Murmurs: Portland Art Museum Plans for Rothko Pavilion Now Include Breezeway

In other news: Oregon cannabis prices hit record lows.

This walkway at the Portland Art Museum was created in 1968, when the city set aside a portion of Southwest Madison Street for walking and biking. Now the museum wants to use the site for its new Rothko Pavilion. (Sam Gehrke)

Portland Art Museum Plans Now Include Breezeway: The Portland Art Museum's plan for a $50 million Rothko Pavilion now includes an open breezeway to allow pedestrians to walk through the expansion—addressing some of the objections raised by disability rights advocates and other critics. To connect the two wings of the museum, the original construction plan would have enclosed part of a pedestrian right of way that links two downtown blocks ("The Rothko Job," WW, May 3, 2017). Museum officials announced plans for the new building before asking City Council for permission to enclose the public passage, which the Council ultimately granted last December. Now they're amending their plans. The new designs feature an open-air walkway connecting the two blocks and an entryway structure intended to make the building more wheelchair-friendly. The new drawings will move forward for design review Aug. 27.

Newest renderings. (Courtesy of Portland Art Museum)

Oregon Cannabis Prices Hit Record Lows: Oregon weed isn't just the cheapest in the country. Its wholesale prices for outdoor-grown cannabis flower are now the lowest the United States has ever seen. Those wholesale prices hit an all-time low last week at an average of $398 per pound, says Cannabis Benchmarks, which monitors industry prices nationwide. The group says the Oregon price is "the lowest ever observed for that grow type in any market." That's a result of a massive oversupply of recreational marijuana since last fall's harvest—a glut that is putting growers out of business because their product has so little value ("Too Much Weed," WW, April 18, 2018). Leading cannabis economist Beau Whitney says he is not surprised prices keep falling in Oregon. "There are still growers entering into the market, and because they're entering into the market, there's going to continue to be a healthy supply at least into 2019," he says. "We can expect to see continued price declines for at least eight to 12 months."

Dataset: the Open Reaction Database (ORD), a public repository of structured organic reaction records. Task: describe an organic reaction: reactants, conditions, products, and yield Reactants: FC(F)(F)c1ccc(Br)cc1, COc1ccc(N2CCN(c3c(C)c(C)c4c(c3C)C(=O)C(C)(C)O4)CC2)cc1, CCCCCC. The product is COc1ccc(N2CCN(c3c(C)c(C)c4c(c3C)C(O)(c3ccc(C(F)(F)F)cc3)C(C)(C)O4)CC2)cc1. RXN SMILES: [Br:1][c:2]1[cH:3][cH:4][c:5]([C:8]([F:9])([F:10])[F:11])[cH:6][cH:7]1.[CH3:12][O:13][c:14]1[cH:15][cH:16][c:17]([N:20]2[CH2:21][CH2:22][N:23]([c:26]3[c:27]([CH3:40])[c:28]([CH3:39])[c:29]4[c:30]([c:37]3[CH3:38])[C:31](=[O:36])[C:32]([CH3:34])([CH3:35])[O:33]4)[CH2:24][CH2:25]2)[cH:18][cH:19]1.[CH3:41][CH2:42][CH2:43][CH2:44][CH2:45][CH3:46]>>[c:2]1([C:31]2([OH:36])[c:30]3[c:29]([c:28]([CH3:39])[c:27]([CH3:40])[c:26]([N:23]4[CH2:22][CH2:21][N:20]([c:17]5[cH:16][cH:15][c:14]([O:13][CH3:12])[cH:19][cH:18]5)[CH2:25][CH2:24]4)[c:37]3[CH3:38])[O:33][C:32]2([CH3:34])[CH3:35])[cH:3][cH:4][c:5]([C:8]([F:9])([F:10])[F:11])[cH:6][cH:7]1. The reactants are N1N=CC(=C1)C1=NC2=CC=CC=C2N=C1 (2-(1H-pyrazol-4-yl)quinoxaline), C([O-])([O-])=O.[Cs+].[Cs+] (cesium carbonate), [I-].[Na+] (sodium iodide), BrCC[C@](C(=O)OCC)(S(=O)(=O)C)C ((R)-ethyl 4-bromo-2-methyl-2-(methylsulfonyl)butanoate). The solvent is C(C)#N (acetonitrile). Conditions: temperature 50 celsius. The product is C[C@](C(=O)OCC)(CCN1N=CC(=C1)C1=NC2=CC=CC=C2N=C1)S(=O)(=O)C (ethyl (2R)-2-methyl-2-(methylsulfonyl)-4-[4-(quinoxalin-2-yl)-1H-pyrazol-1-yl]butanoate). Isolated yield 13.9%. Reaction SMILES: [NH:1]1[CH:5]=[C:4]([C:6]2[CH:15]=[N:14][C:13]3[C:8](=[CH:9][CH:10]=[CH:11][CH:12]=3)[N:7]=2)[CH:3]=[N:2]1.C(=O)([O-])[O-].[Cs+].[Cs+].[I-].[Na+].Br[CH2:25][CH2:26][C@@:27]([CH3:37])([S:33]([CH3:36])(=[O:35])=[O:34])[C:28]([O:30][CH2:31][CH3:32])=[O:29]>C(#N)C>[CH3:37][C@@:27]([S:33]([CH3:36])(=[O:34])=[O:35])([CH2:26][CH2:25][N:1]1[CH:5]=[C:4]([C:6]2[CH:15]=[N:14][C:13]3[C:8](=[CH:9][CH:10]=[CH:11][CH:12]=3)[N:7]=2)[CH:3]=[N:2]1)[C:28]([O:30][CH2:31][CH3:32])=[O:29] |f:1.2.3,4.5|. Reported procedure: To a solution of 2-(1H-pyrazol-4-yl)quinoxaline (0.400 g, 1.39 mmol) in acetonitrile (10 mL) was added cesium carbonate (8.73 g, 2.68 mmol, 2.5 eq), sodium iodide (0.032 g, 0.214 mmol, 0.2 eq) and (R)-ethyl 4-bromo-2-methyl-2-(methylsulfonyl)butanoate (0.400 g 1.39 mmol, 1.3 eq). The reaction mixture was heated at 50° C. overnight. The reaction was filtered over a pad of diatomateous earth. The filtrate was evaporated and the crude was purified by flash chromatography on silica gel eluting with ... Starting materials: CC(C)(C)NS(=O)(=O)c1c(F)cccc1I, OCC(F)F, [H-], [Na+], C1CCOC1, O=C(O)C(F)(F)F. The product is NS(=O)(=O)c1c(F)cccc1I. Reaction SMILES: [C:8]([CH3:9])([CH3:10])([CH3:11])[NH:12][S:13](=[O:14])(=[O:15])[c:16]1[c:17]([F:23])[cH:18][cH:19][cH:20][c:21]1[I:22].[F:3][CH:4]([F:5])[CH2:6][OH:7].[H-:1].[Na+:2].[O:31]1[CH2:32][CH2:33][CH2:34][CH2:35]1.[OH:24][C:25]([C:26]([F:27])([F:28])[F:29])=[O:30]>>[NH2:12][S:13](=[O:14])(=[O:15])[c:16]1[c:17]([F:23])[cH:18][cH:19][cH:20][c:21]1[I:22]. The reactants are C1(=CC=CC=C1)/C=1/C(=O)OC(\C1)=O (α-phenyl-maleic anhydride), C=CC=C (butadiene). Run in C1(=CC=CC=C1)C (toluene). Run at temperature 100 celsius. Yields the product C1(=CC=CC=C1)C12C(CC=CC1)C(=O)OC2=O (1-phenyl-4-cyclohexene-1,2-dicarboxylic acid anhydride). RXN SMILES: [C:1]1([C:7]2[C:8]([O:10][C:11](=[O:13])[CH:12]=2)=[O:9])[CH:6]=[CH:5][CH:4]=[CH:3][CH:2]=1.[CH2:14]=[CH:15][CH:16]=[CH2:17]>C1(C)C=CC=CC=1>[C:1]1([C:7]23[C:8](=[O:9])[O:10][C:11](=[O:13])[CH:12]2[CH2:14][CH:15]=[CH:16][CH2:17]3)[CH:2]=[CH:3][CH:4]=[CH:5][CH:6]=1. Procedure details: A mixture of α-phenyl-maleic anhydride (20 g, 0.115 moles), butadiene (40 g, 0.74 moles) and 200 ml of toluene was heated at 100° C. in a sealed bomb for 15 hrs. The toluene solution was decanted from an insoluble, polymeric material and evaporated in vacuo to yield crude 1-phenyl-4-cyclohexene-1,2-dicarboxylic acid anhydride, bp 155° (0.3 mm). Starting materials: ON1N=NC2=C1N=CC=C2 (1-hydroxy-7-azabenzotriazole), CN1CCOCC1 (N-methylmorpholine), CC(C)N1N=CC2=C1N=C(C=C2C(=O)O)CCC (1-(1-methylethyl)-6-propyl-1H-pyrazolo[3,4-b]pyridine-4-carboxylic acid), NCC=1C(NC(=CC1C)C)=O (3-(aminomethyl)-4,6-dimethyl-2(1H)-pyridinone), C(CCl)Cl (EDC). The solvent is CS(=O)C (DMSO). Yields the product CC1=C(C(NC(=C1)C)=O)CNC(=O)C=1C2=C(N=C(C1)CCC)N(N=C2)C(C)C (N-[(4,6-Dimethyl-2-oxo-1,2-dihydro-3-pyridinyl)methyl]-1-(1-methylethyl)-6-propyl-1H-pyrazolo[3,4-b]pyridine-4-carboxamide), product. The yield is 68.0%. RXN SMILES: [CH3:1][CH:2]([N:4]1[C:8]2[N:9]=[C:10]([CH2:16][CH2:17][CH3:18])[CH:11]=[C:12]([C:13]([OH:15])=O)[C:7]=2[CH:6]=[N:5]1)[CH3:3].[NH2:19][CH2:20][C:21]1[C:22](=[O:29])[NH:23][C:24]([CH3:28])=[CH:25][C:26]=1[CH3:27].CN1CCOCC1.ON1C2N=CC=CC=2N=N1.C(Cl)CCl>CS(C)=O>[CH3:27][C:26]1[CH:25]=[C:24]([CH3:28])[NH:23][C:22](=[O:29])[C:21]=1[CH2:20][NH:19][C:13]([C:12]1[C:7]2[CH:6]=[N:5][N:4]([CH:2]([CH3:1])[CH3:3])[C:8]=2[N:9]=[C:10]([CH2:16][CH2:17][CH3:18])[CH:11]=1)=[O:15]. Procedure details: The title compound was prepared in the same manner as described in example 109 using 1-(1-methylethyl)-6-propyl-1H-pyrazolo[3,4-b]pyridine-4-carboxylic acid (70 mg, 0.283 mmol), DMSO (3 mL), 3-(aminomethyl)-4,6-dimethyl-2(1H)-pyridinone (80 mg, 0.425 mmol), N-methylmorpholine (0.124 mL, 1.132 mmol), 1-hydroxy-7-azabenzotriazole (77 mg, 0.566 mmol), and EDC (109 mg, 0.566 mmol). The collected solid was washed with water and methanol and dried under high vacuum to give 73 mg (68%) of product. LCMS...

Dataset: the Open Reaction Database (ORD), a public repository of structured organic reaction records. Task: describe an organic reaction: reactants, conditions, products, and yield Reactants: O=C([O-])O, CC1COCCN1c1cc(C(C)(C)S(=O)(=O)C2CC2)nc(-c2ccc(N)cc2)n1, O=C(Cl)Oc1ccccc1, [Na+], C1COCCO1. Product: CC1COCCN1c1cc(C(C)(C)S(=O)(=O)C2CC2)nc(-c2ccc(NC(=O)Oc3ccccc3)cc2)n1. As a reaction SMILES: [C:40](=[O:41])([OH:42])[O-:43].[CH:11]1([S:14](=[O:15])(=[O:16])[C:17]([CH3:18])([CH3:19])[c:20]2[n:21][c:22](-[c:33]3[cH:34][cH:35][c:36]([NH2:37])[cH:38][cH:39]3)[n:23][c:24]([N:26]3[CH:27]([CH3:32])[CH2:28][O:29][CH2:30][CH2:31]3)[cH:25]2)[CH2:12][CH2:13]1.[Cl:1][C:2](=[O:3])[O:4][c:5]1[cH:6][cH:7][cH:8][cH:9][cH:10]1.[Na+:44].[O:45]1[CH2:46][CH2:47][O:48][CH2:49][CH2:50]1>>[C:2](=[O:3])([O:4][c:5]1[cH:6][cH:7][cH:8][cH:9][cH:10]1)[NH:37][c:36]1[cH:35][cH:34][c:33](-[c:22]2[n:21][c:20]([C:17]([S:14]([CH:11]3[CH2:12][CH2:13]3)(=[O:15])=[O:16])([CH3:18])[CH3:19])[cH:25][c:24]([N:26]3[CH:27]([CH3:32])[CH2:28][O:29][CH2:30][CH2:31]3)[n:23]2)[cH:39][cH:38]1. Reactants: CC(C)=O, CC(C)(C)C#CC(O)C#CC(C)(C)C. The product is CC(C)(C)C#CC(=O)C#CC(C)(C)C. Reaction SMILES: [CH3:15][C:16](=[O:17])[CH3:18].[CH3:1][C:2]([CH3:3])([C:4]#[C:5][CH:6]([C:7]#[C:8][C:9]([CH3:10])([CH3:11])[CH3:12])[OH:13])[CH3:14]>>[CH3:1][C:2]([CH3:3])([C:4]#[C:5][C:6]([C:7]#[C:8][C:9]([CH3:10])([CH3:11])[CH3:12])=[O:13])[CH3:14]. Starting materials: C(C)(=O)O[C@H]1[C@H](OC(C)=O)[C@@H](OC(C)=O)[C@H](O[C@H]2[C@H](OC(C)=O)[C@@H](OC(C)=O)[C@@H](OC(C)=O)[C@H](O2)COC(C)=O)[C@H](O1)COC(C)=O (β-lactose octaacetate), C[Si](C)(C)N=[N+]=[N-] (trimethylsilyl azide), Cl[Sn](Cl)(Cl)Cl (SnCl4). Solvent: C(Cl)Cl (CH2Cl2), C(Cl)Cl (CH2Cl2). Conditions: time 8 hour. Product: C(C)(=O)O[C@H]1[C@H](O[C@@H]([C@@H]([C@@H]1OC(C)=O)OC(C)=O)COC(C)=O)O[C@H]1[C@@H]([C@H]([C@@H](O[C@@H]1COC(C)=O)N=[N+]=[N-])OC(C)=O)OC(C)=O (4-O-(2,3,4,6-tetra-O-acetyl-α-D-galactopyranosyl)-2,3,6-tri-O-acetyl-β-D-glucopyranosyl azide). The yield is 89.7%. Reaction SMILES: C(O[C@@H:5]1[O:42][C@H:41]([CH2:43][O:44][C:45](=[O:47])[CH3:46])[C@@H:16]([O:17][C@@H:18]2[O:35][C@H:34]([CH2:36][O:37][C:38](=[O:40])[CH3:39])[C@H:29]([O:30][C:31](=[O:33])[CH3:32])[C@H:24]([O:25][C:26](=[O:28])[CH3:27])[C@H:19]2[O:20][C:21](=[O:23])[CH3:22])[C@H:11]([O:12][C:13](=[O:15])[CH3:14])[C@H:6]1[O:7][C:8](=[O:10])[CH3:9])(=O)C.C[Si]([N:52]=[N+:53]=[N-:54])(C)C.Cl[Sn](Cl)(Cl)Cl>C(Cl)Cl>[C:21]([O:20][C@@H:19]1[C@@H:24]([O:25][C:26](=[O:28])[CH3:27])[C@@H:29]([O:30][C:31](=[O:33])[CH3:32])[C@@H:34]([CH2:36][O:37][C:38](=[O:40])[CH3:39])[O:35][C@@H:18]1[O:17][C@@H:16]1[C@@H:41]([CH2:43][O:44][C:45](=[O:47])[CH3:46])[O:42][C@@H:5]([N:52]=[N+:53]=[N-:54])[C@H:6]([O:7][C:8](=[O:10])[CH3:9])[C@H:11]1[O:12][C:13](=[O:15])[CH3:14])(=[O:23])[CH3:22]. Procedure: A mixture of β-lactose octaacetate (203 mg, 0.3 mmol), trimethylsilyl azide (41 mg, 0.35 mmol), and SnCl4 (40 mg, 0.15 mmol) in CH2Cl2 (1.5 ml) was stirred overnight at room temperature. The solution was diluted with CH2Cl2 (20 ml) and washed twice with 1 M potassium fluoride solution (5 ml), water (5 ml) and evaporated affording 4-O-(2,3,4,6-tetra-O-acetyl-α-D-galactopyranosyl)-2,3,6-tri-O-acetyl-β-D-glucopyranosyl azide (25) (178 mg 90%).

Walmart Broke Law by Refusing Gun Sale to Teen: The Oregon Bureau of Labor and Industries found this week that a Walmart store in St. Helens violated the state's nondiscrimination laws when it refused to sell a rifle to a woman who was not yet 21 years old. Hannah Brumbles, 18, of Deer Island, Ore., filed a civil rights complaint with the state agency in April. She says Walmart discriminated against her by refusing to sell her a rifle, even though Oregon law says individuals over 18 may legally purchase firearms. BOLI agrees. Two previous complaints filed with BOLI were withdrawn before the agency could finish its civil rights investigations. Brumbles' case is set for a hearing in November to determine damages, which could be as high as $5,000. It also sets a precedent: Stores are legally obligated to sell guns to 18-year-olds in Oregon, unless lawmakers act.

Wildfire Smoke Swallows Oregon: Smoke from wildfires has made Oregon's air some of the most toxic in the nation, and venturing outside is a health risk. Eric Schoening, a meteorologist with the National Weather Service's Western Region, says Oregon and Washington are the only two states in the U.S. to undergo statewide air quality alerts. Schoening says smoke from Pacific Northwest fires has drifted southeast into Arkansas, Alabama, Mississippi and even as far northeast as New York. "The West is seeing the biggest impact with regards to air quality and visibility," he tells WW. To boot: On Aug. 21, Portland tied its all-time record for most days in a year at or above 90 degrees: 29.

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